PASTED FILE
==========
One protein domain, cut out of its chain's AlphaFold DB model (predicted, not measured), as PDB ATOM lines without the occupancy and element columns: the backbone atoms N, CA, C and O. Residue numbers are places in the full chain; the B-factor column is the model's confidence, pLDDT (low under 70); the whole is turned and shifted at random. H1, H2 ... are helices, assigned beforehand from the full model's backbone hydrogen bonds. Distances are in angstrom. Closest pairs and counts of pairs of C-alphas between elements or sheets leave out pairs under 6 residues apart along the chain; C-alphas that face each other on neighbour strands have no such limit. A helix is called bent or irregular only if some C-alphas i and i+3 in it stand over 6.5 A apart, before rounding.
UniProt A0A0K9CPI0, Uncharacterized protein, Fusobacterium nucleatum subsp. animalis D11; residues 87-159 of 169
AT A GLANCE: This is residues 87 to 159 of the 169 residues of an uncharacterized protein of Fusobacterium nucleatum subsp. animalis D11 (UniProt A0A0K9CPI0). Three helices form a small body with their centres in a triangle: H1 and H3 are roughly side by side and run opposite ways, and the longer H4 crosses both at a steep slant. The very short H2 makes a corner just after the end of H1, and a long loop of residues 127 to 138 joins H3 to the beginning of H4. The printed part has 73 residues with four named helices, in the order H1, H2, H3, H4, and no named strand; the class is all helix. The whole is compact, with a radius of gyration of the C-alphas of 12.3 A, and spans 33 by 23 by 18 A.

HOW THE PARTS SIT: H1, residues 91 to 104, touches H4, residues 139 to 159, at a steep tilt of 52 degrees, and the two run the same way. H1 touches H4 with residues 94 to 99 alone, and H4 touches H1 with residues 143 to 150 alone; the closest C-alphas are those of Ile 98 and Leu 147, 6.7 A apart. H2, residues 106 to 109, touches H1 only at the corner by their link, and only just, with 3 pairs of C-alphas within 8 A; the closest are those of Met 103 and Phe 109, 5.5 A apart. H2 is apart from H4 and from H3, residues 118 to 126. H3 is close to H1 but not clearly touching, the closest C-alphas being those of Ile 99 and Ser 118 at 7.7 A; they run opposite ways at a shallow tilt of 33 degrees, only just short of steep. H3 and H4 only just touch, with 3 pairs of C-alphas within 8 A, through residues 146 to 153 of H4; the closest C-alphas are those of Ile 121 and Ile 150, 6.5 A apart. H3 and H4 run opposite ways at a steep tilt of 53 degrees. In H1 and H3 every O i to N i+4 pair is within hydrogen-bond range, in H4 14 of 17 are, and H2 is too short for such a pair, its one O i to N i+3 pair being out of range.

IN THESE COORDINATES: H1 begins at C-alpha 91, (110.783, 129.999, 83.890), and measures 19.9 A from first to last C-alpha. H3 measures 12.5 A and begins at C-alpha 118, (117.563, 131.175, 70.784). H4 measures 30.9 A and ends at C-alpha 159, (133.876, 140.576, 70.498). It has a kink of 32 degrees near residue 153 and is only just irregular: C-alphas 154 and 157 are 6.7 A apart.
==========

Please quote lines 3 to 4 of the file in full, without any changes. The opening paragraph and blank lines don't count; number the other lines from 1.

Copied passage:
HOW THE PARTS SIT: H1, residues 91 to 104, touches H4, residues 139 to 159, at a steep tilt of 52 degrees, and the two run the same way. H1 touches H4 with residues 94 to 99 alone, and H4 touches H1 with residues 143 to 150 alone; the closest C-alphas are those of Ile 98 and Leu 147, 6.7 A apart. H2, residues 106 to 109, touches H1 only at the corner by their link, and only just, with 3 pairs of C-alphas within 8 A; the closest are those of Met 103 and Phe 109, 5.5 A apart. H2 is apart from H4 and from H3, residues 118 to 126. H3 is close to H1 but not clearly touching, the closest C-alphas being those of Ile 99 and Ser 118 at 7.7 A; they run opposite ways at a shallow tilt of 33 degrees, only just short of steep. H3 and H4 only just touch, with 3 pairs of C-alphas within 8 A, through residues 146 to 153 of H4; the closest C-alphas are those of Ile 121 and Ile 150, 6.5 A apart. H3 and H4 run opposite ways at a steep tilt of 53 degrees. In H1 and H3 every O i to N i+4 pair is within hydrogen-bond range, in H4 14 of 17 are, and H2 is too short for such a pair, its one O i to N i+3 pair being out of range.

IN THESE COORDINATES: H1 begins at C-alpha 91, (110.783, 129.999, 83.890), and measures 19.9 A from first to last C-alpha. H3 measures 12.5 A and begins at C-alpha 118, (117.563, 131.175, 70.784). H4 measures 30.9 A and ends at C-alpha 159, (133.876, 140.576, 70.498). It has a kink of 32 degrees near residue 153 and is only just irregular: C-alphas 154 and 157 are 6.7 A apart.